340 BIOGRAPHICAL MEMOIRS 1930 With E. Newton Harvey and C. MacRae. The intrinsic rhythm of the turtle's heart studied with a new type of chronograph, to- gether with the effects of singe drugs and hormones. I. Gen. Physiol., 14: 105-15. With E. Newton Harvey. A microscope-centrifuge. Science, 72: 42~4. 1931 The precise measurement of time. Mon. Not. R. Astron. Soc., 140:56~75. With E. Newton Harvey. High speed photomicrography of living cells subjected to supersonic vibrations. I. Gen. Physiol., 15:147-53. 1932 With W. A. Marrison. Modern developments in precision clocks. Bell Teleph. Syst. Tech. Publ., B 656:1-29. With G. B. Kistiakowsky. A large grating spectrograph. Rev. Sci. Instrum., 3:201-5. With Ronald V. Christie. The pressure of aqueous vapour in the alveolar air. J. Physiol., 77:35~8. 1933 With E. Newton Harvey. Microscope-centrifuge. U.S. Patent No. 1,907,803, issued May 9. With H. T. Stetson. An apparent lunar effect in time determina- tions at Greenwich and Washington. Mon. Not. R. Astron. Soc., 93:44~1 18. 1935 With E. Newton Harvey and Garret Hobart. Potential rhythms of the cerebral cortex during sleep. Science, 81:597-98. With E. Newton Harvey and Garret Hobart. Further observations on the potential rhythms of the cerebral cortex during sleep. Science, 82:198-200. 1936 With E. Newton Harvey and Garret Hobart. Brain potentials dur- ing hypnosis. Science, 83:239 41.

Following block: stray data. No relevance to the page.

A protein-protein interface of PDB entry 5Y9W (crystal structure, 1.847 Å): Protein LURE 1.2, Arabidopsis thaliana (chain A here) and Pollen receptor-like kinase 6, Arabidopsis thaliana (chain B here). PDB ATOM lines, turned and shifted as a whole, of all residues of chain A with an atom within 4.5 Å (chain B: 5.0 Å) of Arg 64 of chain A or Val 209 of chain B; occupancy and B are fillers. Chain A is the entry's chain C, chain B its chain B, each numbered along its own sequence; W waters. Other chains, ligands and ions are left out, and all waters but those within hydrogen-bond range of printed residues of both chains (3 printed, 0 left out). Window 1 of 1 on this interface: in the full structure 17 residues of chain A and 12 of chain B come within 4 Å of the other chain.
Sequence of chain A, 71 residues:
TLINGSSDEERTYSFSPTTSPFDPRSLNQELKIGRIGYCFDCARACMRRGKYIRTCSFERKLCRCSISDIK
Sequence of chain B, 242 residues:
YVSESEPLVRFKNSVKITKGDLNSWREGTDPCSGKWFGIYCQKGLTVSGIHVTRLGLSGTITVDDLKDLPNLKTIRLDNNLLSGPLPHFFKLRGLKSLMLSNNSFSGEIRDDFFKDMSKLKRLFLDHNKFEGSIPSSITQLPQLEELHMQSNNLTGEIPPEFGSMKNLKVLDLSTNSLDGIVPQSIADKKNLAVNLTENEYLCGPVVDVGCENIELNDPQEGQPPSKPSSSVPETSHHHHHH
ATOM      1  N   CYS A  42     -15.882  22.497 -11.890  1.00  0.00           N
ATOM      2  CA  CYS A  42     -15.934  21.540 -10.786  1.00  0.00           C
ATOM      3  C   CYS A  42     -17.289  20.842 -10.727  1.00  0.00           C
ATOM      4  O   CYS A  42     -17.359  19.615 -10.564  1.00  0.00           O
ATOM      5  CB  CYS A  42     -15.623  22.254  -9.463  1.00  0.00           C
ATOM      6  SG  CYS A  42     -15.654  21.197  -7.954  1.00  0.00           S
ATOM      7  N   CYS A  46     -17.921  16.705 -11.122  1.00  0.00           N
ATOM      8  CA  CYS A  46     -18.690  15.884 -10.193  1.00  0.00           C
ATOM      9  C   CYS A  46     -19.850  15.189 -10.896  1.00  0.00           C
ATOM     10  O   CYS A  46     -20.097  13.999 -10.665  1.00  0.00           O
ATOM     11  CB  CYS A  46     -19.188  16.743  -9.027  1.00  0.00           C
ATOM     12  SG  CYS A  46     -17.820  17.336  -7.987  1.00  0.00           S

ALFRED LEE LOOMIS 341 With E. Newton Harvey and Garret Hobart. Electrical potentials of the human brain. J. Exp. Psychol., 19:249-79. 1937 With E. Newton Harvey and Garret A. Hobart, III. Cerebral pro- cesses during sleep as studied by human brain potentials. Science, 85:443-44. With H. Davis, P. A. Davis, E. N. Harvey, and G. Hobart. Changes in human brain potentials during the onset of sleep. Science, 86:448-50. With E. Newton Harvey and Garret A. Hobart, III. Cerebral states during sleep, as studied by human brain potentials. J. Exp. Psychol., 21: 127-44. 1938 With E. Newton Harvey and Garret A. Hobart, III. Distribution of disturbance-patterns in the human electroencephalogram, with special reference to sleep. J. Neurophysiol., 1:413-30. 1939 With H. Davis, P. A. Davis, E. N. Harvey, and G. Hobart. A search for changes in direct-current potentials of the head during sleep. J. Neurophysiol., 2:129435. With H. Davis, P. A. Davis, E. N. Harvey, and G. Hobart. Analysis of the electrical response of the human brain to auditory stimu- lation during sleep. Am. J. Physiol., 126:537-51. With H. Davis, P. A. Davis, E. N. Harvey, and G. Hobart. Electrical reactions of the human brain to auditory stimulation during sleep. l. Neurophysiol., 2:500-514. 1959 Long Range Navigation System. U.S. Patent No. 2,884,628, issued April 28.